Mt Whitney Zone
Good morning :-) Yesterday we did our longest hike, 17 miles, and I couldn't wait to take my hiking boots off as soon as we were finished :-( If felt like such a treat when I got barefoot! For those of you who have hiked up Whitney, what footwear (boots or good tennis shoes) did you wear. I was thinking of packing my tennis shoes in my backpack in case the discomfort is unbearable on the way down and I just have to take mty boots off. I would appreciate all suggestions! Cindy
I am somewhat old school, or at least somewhat old, and I always wear actual hiking boots, although I do frequently take flip-flops for a break around the campsite when I overnight. I totally get the temptation to wear sneakers, and I have seen plenty of people do so with success. However, the thought of rolling my ankle as I make my way through the 23rd switchback keeps me in check. Besides, I really love that feeling of finally pulling off my boots. Just my two cents.
Here's a good thread to read:
  Anyone hiked Whitney using Mountain Running Shoes?
Hi Cindy,

Trail runners/ tennis shoes are my preferred shoe of choice unless I'm hiking on rough rocky surfaces or traversing/ climbing snowy slopes etc. Realistically, you're just walking on a dirt path. Comfort and traction should be important factors in your choices. I switched to Altra Lone Peak trail runners a few years ago and have been very happy. Lots of choices of course.

I've only made it as far as Trail Camp before but do not see why a boot would be necessary on any part of the regular Mount Whitney trail.

Some people believe boots can help with ankle support, so if you have ankle issues, you might take that into consideration. They do make very comfortable, lighter weight boots like the Saloma Quests/ Merrils etc, but I don't think any of them are as comfortable or as light as a pair of trail runners.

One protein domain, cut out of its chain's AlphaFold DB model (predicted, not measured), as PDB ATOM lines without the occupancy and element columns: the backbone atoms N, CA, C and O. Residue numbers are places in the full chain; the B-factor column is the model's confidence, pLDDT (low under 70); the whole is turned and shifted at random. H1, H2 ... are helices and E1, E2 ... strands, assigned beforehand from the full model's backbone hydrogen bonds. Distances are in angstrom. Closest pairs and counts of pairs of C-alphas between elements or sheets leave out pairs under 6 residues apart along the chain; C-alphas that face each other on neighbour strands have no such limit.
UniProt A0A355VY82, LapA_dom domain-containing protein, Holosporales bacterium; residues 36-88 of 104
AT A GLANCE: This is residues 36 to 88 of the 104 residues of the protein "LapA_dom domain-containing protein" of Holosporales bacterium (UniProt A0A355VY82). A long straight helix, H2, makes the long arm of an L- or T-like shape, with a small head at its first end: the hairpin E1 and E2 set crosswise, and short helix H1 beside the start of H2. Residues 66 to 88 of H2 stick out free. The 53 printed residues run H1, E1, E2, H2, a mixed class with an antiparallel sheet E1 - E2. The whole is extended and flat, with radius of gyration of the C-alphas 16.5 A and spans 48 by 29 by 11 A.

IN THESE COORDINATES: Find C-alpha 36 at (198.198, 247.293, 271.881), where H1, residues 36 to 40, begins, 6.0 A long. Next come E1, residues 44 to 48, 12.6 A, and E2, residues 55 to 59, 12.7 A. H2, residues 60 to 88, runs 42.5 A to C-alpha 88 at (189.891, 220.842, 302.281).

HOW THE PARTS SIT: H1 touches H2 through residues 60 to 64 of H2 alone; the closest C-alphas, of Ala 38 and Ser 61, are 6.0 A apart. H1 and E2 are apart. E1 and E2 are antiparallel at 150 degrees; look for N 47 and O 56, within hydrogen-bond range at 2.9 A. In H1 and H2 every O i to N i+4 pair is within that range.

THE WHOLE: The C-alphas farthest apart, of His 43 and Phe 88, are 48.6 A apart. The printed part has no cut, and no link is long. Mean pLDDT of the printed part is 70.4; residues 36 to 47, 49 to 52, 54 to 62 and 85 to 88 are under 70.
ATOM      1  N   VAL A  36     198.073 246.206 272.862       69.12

I'm just as good at rolling my ankle in boots as I am in shoes (note I'm REALLY good at it - I've felt my ankle bone hit the ground in full high top boots before). That being said, I've switched to trail runners 90% of the time (unless snow or REALLY uneven off trail terrain) and actually tend to roll my ankle less now. Some of that is general strengthening, but also my Hoka One One trail runners have a very wide footbed outside of where my foot actually is - so I think that helps too. The comfort is absolutely worth it for me.
I tried Hokas but fell several times while running. They feel like stilts on my feet. Prefer Brooks Ghost as they fit my feet like a glove, have the normal 12mm drop, and have outstanding traction for a road shoe.
Ankle "support" from boots is mainly an effect called proprioception: That flexible high-top collar won't physically stop an ankle roll, but because it's in contact with your ankle you feel it happening sooner and can often react quicker.

If you want real support you can wear a lace-up or velcro ankle brace like the ASO over the socks to add true lateral rigidity. Then you can use lighter footwear that reduces fatigue and pounding while making you much more

I wouldn't use full boots unless I knew my feet would be continually wet and possibly freezing (long stretches of flooded trail, unconsolidated wet snow, eg.) or I needed to wear crampons.
Trail runners are my preferred footwear. Full high-rise hiking boots just seem SO 1975 to me. I hated them growing up back then. And I have no intentions of going back. Trail runners are FAR more comfortable and can be every bit as good in the traction department. Admittedly, I have never done anything more difficult than the main trail up Whitney, Clear Creek Trail to the summit of Shasta, and South Climb up Mount Adams (on rocks, not snow). But I have never felt like I needed anything more than trail runners. I never felt like I should have had heavy, clunky boots.